Robert Mueller’s failure to establish a criminal conspiracy between Donald Trump and the Russian government has set off a wave of revisionist attacks from both the right and the far left. Even though the full details of Mueller’s report remain secret, Trump’s defenders insist that it has negated not only the wild hopes that Trump might be removed from his job through prosecutorial means but over two years’ worth of reporting on his suspect relations with Moscow.
I am not a reporter and have not broken any of the stories Trump’s defenders are now trying to discredit. But I did write a long feature last summer tying together the body of reporting as it stood at the time into a narrative exploring the Trump-Russia relationship. That story placed me among Trump’s targets for revenge.
But just as Trump’s defenders barely managed to discredit any of the reporting on the Russia scandal, neither have they debunked the major conclusions in that piece. Having reread it in light of the ten months’ worth of revelations that have followed, I believe the story holds up extremely well. Indeed, subsequent events have vindicated its most important predictions and claims.
The story argued that the breadth and depth of connections between Trump and Russia suggested the scandal was probably worse than most reporters and pundits perceived at the time. The media was giving too much weight to the unlikely outcomes on one side of the distribution — that Trump’s relationship with Russia was completely innocent — and discounting unlikely outcomes on the other side — that Trump was very deeply compromised. “The media has treated the notion that Russia has personally compromised the president of the United States as something close to a kook theory,” I wrote. The most likely possibility, I proposed, was that Russia was exerting some kind of hidden leverage over Trump.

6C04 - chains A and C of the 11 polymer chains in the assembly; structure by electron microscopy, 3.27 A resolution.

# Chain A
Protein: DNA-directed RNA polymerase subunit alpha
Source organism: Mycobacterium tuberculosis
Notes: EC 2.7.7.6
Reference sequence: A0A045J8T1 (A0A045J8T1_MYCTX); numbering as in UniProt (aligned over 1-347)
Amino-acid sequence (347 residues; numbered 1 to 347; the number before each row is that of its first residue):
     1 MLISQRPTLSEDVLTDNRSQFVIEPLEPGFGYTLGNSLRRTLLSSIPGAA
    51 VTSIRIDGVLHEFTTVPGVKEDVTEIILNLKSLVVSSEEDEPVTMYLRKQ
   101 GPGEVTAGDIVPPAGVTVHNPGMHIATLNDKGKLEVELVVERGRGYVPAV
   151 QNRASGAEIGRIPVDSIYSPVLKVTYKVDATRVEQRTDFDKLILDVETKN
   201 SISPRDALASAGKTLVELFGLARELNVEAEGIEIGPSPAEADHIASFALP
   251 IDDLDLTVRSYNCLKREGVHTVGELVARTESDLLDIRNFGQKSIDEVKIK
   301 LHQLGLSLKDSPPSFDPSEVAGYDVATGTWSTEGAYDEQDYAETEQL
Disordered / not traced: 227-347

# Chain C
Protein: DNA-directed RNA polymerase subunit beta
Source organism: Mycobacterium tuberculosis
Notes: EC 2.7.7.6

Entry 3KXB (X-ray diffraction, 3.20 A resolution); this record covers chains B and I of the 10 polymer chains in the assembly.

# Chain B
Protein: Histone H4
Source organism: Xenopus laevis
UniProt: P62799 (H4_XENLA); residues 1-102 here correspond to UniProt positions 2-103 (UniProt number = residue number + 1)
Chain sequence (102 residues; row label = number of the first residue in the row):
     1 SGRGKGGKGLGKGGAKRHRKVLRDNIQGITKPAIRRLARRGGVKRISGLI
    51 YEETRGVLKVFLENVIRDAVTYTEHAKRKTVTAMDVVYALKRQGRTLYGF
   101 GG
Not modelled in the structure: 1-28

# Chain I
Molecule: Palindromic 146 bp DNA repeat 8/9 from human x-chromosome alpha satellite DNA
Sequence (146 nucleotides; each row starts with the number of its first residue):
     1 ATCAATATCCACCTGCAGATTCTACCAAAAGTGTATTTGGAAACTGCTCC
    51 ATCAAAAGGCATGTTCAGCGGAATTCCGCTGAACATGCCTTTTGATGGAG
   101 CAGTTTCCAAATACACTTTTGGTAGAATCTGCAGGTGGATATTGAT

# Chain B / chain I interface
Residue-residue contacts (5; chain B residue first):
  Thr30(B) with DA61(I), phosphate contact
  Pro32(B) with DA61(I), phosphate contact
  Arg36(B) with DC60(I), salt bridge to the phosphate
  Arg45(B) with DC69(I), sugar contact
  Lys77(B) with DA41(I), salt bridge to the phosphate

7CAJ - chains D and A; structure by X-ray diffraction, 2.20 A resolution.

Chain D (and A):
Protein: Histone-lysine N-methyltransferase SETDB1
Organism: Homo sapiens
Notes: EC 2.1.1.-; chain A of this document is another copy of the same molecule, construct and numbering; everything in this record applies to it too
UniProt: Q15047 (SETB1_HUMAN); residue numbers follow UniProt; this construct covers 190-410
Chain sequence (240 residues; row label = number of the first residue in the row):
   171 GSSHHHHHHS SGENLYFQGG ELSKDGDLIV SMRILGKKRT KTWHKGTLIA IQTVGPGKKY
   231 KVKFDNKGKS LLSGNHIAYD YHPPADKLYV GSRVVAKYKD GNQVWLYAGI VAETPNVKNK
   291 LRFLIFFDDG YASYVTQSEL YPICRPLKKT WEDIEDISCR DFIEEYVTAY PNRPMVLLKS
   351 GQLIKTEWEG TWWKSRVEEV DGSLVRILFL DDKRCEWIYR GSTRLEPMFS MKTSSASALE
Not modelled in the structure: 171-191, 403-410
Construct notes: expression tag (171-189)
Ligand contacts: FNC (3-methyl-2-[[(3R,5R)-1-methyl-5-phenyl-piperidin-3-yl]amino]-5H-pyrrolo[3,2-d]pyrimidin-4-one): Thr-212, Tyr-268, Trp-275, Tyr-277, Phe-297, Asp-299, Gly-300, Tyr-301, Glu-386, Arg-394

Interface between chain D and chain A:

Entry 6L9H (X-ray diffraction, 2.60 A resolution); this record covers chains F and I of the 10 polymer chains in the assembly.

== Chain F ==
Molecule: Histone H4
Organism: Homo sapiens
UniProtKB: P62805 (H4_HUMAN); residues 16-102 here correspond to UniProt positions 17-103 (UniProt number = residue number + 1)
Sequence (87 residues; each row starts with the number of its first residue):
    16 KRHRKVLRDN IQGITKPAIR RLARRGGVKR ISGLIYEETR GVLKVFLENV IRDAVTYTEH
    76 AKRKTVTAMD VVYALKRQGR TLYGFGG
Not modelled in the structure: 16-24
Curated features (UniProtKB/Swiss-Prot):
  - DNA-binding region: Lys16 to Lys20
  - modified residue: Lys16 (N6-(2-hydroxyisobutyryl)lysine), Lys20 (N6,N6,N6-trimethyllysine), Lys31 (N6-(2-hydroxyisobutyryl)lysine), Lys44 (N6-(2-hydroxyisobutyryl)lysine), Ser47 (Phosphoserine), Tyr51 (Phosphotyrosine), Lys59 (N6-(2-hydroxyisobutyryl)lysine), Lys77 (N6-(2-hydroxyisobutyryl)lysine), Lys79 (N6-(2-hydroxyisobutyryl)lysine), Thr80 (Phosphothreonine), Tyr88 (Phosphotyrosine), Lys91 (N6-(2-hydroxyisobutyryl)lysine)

The conclusion has proven completely correct. We now know that during the campaign, Trump was pursuing a building deal in Russia worth several hundred million dollars in profit, according to an indictment by Robert Mueller that Trump has not disputed. This deal created two forms of secret leverage for Vladimir Putin. First, the money was a powerful incentive for Trump to stay in Putin’s good graces. And second, since Trump was publicly denying that he had any dealings with Russia, Putin had access to secret information that he could use to embarrass Trump if he so desired.
A recent wave of criticisms of this story replicated the theme of the original pushback, which is an accusation that the story calls Trump a “Russian agent.” The story does not make such a charge, which would be a ridiculous and totally implausible thing to believe. Some critics have also seized on a chart that accompanied the story. I didn’t see the chart until the story was published, and I assume its intent was a somewhat playful treatment of the subject matter, though it’s fair to conclude that the irony was lost on most readers. In any case, the decorative art has no bearing on my argument.